I’ve long been troubled by a Paul Krugman comment from 2008:
There’s no obvious reason why consumer demand can’t be sustained by the spending of the upper class — $200 dinners and luxury hotels create jobs, the same way that fast food dinners and Motel 6s do.
And I find in his concluding comment from his recent AEA session that he remains completely uncertain on the issue:
…we do not know how rising inequality interacts. There are more poor people who are liquidity constrained but they have less spending power, so we are not sure how it goes.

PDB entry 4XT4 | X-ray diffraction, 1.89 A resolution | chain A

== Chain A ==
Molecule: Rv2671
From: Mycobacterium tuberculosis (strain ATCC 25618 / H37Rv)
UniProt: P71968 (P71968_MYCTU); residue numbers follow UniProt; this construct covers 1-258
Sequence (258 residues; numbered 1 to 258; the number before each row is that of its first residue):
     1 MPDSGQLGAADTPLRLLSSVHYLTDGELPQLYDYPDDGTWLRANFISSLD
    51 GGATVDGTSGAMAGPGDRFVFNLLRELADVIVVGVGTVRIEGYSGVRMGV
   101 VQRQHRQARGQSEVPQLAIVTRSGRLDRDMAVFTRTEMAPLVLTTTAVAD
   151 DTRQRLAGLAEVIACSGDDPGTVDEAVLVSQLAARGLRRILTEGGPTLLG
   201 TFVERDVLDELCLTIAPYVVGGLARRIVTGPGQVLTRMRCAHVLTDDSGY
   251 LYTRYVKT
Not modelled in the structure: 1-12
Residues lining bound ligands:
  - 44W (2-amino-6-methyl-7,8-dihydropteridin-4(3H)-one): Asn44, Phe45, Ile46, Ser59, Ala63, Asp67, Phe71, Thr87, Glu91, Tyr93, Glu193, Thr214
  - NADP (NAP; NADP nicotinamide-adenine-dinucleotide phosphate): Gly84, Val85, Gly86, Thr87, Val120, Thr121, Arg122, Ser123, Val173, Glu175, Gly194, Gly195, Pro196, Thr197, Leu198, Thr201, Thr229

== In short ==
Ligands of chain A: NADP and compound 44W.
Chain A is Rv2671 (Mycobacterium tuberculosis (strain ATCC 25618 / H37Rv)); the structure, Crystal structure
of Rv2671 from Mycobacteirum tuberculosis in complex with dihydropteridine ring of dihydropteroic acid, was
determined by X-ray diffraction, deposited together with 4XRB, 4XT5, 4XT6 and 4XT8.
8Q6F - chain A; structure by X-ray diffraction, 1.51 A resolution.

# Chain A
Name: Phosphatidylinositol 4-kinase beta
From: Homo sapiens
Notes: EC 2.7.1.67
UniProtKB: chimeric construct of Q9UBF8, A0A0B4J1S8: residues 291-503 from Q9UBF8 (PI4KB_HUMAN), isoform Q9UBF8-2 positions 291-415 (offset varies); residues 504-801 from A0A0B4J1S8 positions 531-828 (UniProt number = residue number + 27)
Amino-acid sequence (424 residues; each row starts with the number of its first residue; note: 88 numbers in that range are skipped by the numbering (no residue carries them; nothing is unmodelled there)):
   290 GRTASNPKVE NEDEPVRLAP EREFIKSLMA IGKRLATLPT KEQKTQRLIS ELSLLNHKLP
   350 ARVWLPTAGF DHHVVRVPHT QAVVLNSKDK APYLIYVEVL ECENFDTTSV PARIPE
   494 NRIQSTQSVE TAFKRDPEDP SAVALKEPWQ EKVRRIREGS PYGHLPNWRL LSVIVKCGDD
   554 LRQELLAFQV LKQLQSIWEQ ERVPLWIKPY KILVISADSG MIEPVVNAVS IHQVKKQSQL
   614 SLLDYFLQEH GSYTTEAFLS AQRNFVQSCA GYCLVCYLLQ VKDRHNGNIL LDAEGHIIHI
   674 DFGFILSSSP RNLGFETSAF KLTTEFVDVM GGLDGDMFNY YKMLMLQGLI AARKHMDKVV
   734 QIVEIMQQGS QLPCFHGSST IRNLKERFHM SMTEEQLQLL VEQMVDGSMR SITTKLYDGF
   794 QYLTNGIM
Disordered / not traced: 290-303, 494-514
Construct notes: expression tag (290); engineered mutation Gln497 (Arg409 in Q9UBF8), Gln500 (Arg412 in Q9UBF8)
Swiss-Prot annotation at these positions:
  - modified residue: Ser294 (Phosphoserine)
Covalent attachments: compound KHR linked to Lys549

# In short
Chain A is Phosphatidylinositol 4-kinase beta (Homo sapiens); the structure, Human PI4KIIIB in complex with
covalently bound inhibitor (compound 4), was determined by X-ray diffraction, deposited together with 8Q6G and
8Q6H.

I’m kind of astounded by this thinking, and even more by his apparent lack of curiosity about the issue. It strikes me as being absolutely central to any discussion of public policy. (Viz: all the talk about a strong middle class vs. trickle-down.)
I’ve poked at this question a couple of times:
In discussions of imaginary ultra-high-productivity worlds in which a single person could own an atomic fabrication machine that produces everything that everyone needs (and hence receives all the income from that production).
Paul has clearly been shifting his thinking to encompass the possibility of a post-Luddite-Fallacy world. I wonder if his thinking has also developed on the related issues of inequality and distribution, and their effect on demand.
Cross-posted at Asymptosis.